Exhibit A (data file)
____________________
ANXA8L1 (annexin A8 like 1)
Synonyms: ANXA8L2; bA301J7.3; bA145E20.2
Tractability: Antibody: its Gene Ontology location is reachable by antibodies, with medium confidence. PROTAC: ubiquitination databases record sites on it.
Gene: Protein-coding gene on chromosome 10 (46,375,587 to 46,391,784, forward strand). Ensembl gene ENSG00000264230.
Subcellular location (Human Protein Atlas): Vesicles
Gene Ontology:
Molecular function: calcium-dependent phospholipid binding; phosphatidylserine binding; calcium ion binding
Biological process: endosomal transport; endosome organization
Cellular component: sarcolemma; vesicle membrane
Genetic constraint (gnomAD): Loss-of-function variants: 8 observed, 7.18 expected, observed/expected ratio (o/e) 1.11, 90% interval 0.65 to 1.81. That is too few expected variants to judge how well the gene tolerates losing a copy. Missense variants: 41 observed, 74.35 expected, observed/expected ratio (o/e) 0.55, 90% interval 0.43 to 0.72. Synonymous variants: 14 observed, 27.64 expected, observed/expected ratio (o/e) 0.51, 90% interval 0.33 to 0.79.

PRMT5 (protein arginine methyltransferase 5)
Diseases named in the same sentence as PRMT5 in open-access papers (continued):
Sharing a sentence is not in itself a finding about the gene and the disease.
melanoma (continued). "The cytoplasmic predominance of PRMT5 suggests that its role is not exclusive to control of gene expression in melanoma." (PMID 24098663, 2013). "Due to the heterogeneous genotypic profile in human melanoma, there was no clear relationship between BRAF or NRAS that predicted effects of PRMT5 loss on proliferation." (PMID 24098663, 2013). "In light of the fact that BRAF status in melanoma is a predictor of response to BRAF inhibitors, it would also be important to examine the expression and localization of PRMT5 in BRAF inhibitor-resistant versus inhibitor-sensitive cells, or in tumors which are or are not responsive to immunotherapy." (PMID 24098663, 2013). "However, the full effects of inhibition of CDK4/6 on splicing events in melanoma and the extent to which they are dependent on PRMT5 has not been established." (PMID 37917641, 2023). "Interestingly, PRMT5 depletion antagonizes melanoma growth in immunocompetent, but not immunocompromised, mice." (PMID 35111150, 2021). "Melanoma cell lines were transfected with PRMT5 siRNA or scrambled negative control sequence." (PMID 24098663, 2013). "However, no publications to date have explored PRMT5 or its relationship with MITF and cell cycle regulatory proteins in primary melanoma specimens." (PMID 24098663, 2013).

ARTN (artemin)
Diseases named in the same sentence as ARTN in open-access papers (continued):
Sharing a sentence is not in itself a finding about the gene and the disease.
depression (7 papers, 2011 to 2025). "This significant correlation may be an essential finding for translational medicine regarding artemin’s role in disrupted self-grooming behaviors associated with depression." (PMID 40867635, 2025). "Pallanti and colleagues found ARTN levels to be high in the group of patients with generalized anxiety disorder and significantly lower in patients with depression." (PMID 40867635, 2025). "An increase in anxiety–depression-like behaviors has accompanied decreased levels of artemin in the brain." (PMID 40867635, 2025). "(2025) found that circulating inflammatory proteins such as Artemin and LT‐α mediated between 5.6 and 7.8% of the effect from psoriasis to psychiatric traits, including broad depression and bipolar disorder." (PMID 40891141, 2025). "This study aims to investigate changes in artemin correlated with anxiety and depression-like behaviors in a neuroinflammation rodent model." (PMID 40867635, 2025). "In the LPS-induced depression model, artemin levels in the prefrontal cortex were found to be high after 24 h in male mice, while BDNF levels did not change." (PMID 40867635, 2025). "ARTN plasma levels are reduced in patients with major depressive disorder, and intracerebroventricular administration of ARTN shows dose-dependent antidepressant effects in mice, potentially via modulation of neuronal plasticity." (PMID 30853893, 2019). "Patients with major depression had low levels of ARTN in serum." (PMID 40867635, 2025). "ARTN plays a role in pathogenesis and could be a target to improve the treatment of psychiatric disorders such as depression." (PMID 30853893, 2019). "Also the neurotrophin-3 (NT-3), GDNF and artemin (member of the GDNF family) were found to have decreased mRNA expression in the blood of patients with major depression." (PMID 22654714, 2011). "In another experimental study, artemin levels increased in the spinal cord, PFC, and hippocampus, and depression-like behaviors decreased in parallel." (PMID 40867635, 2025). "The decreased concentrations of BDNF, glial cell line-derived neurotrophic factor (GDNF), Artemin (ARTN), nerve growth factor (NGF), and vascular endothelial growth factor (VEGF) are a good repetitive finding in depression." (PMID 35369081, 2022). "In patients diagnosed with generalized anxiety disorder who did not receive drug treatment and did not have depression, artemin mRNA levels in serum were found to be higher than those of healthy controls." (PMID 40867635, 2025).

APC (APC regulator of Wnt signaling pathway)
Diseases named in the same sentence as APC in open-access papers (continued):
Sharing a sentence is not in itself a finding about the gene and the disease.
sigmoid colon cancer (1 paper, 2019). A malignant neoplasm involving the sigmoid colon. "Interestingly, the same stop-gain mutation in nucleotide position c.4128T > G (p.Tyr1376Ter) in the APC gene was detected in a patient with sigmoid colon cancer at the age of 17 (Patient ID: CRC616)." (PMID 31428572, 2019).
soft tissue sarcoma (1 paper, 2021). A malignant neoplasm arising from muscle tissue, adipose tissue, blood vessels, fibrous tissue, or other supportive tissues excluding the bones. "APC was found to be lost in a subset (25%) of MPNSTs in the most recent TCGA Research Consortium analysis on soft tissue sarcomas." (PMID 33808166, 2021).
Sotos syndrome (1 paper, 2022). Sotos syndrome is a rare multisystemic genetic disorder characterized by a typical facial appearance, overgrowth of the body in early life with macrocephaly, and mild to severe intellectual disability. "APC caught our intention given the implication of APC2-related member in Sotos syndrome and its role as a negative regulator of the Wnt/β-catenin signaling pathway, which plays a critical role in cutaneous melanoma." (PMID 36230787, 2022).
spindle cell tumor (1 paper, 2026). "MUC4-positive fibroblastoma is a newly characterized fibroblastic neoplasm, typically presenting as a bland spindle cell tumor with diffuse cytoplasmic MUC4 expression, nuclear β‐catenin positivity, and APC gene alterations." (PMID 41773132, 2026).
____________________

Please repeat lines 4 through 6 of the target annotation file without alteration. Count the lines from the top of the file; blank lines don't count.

Gene: Protein-coding gene on chromosome 10 (46,375,587 to 46,391,784, forward strand). Ensembl gene ENSG00000264230.
Subcellular location (Human Protein Atlas): Vesicles
Gene Ontology: